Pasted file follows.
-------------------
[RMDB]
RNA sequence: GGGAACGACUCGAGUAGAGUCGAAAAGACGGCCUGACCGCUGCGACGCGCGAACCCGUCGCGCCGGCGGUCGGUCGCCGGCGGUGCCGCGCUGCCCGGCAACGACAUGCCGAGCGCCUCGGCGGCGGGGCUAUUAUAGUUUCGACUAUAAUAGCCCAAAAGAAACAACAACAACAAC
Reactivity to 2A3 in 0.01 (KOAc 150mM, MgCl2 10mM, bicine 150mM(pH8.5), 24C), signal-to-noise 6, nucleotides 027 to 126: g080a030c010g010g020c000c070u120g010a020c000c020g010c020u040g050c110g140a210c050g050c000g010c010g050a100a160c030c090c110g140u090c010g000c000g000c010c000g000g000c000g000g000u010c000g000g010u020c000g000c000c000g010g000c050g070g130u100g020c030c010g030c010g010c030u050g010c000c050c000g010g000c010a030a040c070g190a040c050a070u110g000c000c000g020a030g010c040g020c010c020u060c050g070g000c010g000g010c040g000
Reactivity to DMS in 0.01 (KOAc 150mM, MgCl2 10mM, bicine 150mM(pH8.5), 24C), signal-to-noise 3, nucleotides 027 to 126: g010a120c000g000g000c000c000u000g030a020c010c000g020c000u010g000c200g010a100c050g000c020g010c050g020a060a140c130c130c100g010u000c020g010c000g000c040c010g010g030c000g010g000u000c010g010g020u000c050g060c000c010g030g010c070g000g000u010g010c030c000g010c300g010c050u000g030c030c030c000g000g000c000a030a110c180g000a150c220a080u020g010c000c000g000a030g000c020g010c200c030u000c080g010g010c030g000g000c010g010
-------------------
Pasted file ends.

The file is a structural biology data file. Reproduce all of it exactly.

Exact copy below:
[RMDB]
RNA sequence: GGGAACGACUCGAGUAGAGUCGAAAAGACGGCCUGACCGCUGCGACGCGCGAACCCGUCGCGCCGGCGGUCGGUCGCCGGCGGUGCCGCGCUGCCCGGCAACGACAUGCCGAGCGCCUCGGCGGCGGGGCUAUUAUAGUUUCGACUAUAAUAGCCCAAAAGAAACAACAACAACAAC
Reactivity to 2A3 in 0.01 (KOAc 150mM, MgCl2 10mM, bicine 150mM(pH8.5), 24C), signal-to-noise 6, nucleotides 027 to 126: g080a030c010g010g020c000c070u120g010a020c000c020g010c020u040g050c110g140a210c050g050c000g010c010g050a100a160c030c090c110g140u090c010g000c000g000c010c000g000g000c000g000g000u010c000g000g010u020c000g000c000c000g010g000c050g070g130u100g020c030c010g030c010g010c030u050g010c000c050c000g010g000c010a030a040c070g190a040c050a070u110g000c000c000g020a030g010c040g020c010c020u060c050g070g000c010g000g010c040g000
Reactivity to DMS in 0.01 (KOAc 150mM, MgCl2 10mM, bicine 150mM(pH8.5), 24C), signal-to-noise 3, nucleotides 027 to 126: g010a120c000g000g000c000c000u000g030a020c010c000g020c000u010g000c200g010a100c050g000c020g010c050g020a060a140c130c130c100g010u000c020g010c000g000c040c010g010g030c000g010g000u000c010g010g020u000c050g060c000c010g030g010c070g000g000u010g010c030c000g010c300g010c050u000g030c030c030c000g000g000c000a030a110c180g000a150c220a080u020g010c000c000g000a030g000c020g010c200c030u000c080g010g010c030g000g000c010g010